Democrats are less subtle. Among their top concerns: Trump's charge that NATO is "obsolete," which they say has struck a nerve among U.S. partners in the West.

"I think our allies are legitimately terrified that our president is not devoted to NATO, that he is supportive of European disintegration, that the approach that he wants to take with Russia will come at their expense," said Rep. Adam Schiff, D-Calif., the top Democrat on the House Permanent Select Committee on Intelligence.

Lawmakers in both parties were still reacting Friday and Saturday to Trump's news conference Thursday, when he lashed out against the news media, the intelligence community and his critics - and defended advisers against claims of improper contacts with Russia.

Senate Minority Leader Charles Schumer, D-N.Y., responded to a question about the news conference Friday by letting out a long sigh. A few minutes later, Senate Majority Leader Mitch McConnell, R-Ky., wasn't eager to talk about it.

"I don't have any observation about that," he said when asked whether it hurt or helped Trump's ability to lead.

"We thought he was erratic; we're learning just how erratic he really is," Rep. Joseph Crowley, D-N.Y., the chairman of the House Democratic Caucus, said in a C-SPAN interview with a Washington Post reporter recorded Friday. "If this past week's press conference is any indication of how he's going to conduct himself, I actually think it's not just about House Democrats, but my House Republican colleagues: When do they show any sign of resistance to this administration?"

McConnell explained at a news conference Friday that while Trump's Twitter attacks on various people don't appeal to him, "What I am a fan of is what he's been actually doing." In an interview with The Post the day before, the GOP leader also pointed out that Trump has not relaxed sanctions on Russia - a good move, in his view - even though he has publicly weighed doing so.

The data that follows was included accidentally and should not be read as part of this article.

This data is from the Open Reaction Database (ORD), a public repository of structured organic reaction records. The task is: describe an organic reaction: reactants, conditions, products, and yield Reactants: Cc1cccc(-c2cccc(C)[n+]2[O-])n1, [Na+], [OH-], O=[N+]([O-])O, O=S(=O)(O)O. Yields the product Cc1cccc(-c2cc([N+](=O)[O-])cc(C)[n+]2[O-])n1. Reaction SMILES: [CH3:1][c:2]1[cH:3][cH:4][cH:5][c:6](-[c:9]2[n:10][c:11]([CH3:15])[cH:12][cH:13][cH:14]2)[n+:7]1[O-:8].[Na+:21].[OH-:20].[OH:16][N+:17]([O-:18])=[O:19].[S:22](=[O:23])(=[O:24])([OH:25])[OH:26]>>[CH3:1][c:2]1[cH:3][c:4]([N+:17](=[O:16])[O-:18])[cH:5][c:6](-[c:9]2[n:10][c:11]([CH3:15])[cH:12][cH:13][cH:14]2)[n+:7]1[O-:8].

But Sen. Christopher Coons, D-Del., a member of the Senate Foreign Relations Committee, said Trump's rhetoric has made a tangible and troubling difference. He said it has created a deep fear that Putin will try advancing more deeply into Eastern Europe, based on conversations he has had with leaders of Baltic states and other European nations.

"They are alarmed by nearly all of what President Trump has said, as a candidate, as the Republican nominee, as a president-elect, and as president, that suggests a misguided embrace of Vladimir Putin and a refusal to directly confront Russia's organized campaign to undermine democracy," Coons said.

Others were more forbearing. Sen. Mike Rounds, R-S.D., who sits on the Senate Armed Services Committee, said Trump is "still having a conversation over the coffee table with the American public" as he decides which policies to implement.

"The traditional folks that work in government on a day-to-day basis in other countries are looking at this and shaking their head. But I think they'll get used to it," Rounds said.

Sen. Bob Corker, R-Tenn., the chairman of the Senate Foreign Relations Committee, said he takes comfort in a belief that Mattis and Secretary of State Rex Tillerson hold more orthodox Republican views on Russia and can influence Trump on that front.

"They're not our friend, OK?" Corker said of Russia.

While Corker and other Republicans have lauded members of Trump's national security team, there is uncertainty about how it will look and operate moving forward. Michael Flynn recently resigned as Trump's national security adviser amid revelations that he misled administration officials about his interactions with Russia. Trump is still trying to fill that post.

In his weekly address, Trump touted some accomplishments and interactions with foreign leaders, including meetings with Canadian Prime Minister Justin Trudeau and Israeli Prime Minister Benjamin Netanyahu. "We are not here for the benefit of bureaucrats, consultants or pundits. We are here to work for you and only for you, the American people," Trump said.

At the other end of Pennsylvania Avenue, Sen. Jeff Flake, R-Ariz., declined to say anything when asked about Trump's impact. "I don't want to comment on daily statements by the president," he said.

 

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The Washington Post's Paul Kane, Ashley Parker and John Wagner contributed to this report.